In my emergency department, there is a love-hate relationship with translator phones. Those beautiful blue phones can provide a means of communication between you and your patient but they can also have a lot of static, leave you crawling on the floor trying to find a phone jack, and sometimes have a faint echo that makes you wonder if the translator is actually located thousands of miles away in a land far more exotic than your emergency department.
A lot of providers find these phones to be a hassle, but in my opinion, I find they are extremely convenient. They serve to better understand the patient’s symptoms and they also help me better educate the patient on what they can expect while they are in the ED and upon discharge.
I took eight years of Spanish in school, and I even took a class specifically designated for medical Spanish. With all of this education, one would think I would be on par in my fluency level with a native Spanish speaker. Yet whenever I have a Spanish-speaking patient, I find myself fumbling through sentences, making broad hand motions, and eventually giving up and reaching for the translator phone.
I don’t know why I think I am going to get a detailed history and physical through hand motions and one word sentences alone, but I always find myself interrupting our “conversation” to go find the translator phone, when I should have really just had it ready before we began.
With the use of the translator phone, I find that the patient’s history becomes extremely different from what I understood when we tried to communicate without it. Patients are willing to go into extreme detail about their illness, and often times it becomes clear that what is noted as their chief complaint is not really their chief complaint at all.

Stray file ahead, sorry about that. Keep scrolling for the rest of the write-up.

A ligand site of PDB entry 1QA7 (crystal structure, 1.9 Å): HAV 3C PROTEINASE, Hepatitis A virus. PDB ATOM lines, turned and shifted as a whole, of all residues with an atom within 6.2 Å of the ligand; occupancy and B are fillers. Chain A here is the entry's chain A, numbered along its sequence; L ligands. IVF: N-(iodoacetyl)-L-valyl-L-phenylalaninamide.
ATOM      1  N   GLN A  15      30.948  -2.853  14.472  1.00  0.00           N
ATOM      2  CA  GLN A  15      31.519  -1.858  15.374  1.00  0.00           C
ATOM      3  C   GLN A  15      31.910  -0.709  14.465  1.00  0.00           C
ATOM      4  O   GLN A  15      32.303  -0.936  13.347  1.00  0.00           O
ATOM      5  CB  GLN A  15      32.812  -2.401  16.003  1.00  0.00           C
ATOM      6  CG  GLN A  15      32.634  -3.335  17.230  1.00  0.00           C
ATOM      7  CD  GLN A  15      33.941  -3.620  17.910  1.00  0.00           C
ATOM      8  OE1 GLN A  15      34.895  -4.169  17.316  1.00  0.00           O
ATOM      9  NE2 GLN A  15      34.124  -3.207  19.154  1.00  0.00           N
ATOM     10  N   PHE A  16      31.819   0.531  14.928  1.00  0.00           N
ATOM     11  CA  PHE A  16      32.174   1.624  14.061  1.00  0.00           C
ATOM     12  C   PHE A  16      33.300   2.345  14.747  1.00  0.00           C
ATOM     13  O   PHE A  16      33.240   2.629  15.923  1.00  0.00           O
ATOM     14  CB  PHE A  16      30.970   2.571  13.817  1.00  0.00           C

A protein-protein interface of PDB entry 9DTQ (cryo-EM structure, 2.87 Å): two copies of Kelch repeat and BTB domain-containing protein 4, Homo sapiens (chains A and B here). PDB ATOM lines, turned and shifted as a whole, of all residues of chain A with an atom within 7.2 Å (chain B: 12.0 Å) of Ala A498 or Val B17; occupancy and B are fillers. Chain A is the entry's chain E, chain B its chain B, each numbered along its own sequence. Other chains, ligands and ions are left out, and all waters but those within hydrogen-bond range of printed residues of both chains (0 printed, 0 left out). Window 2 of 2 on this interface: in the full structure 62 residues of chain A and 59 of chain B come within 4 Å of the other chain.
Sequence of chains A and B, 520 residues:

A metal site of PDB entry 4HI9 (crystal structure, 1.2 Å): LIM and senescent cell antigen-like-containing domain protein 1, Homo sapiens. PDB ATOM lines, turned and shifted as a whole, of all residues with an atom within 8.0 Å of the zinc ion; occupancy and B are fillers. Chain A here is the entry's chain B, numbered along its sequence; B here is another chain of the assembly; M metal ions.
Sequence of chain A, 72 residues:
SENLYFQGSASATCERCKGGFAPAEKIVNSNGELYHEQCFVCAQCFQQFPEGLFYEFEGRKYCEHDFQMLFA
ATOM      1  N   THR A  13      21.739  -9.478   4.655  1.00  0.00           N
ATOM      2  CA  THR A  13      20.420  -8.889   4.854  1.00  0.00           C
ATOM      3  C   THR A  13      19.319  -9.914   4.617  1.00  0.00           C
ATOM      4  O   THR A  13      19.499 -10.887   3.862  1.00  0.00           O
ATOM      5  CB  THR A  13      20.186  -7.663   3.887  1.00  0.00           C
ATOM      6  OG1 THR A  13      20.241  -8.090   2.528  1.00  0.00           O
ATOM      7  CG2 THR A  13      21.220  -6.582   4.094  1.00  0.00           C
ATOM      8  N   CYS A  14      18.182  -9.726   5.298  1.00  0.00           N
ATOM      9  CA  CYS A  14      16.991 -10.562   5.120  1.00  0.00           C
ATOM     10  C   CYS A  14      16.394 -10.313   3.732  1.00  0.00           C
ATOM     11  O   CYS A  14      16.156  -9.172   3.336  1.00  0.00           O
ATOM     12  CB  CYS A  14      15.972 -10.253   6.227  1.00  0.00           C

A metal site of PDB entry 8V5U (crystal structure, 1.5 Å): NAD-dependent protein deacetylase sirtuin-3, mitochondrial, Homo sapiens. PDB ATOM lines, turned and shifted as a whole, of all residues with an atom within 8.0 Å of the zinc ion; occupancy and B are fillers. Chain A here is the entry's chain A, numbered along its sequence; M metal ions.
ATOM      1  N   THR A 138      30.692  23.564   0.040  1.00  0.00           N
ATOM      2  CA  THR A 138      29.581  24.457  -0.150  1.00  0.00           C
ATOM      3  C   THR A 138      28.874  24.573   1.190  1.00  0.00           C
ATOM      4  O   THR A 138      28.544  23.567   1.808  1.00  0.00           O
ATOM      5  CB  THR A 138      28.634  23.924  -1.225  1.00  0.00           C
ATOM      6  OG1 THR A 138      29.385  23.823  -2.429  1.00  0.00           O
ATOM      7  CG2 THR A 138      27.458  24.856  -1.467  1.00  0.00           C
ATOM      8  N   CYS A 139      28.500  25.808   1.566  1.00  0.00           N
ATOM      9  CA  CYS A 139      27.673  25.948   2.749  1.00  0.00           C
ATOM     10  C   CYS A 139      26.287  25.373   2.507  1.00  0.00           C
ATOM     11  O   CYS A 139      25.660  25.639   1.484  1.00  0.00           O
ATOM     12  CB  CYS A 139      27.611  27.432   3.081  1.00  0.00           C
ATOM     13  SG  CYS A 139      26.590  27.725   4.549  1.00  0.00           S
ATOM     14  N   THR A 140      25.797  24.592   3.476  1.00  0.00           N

Using the translator phone allows me to better understand what the patient needs and what I need to do to provide them the best care. I also use it as an opportunity to provide patient education and before we hang up, I always make sure the patient understands that we can call back at any time if they have any further questions.
The amount of time spent trying to communicate with each other without the phone actually ends up taking longer than it does to find the phone, contact the translator, and interview the patient.
As a practitioner, I try to put myself in the patient’s shoes and see where they are coming from. In the case of the translator phone, I imagine what it would be like to be in need of medical attention in a different country, trying to communicate with the provider about what was wrong with me, hoping they understood what I was trying to say. In short, I would be terrified. I would see the translator phone as a tremendous relief and I’m sure this is how my patients feel.
Time and time again, when my patient and I are finished using the translator phone, they will look me in the eyes and say the same thing: thank you. Those words, accompanied by the look of relief on their face, are always worth the crawl on the floor to find the phone jack.
Jillian Knowles, MMS, PA-C, is an emergency medicine physician assistant in the Philadelphia area.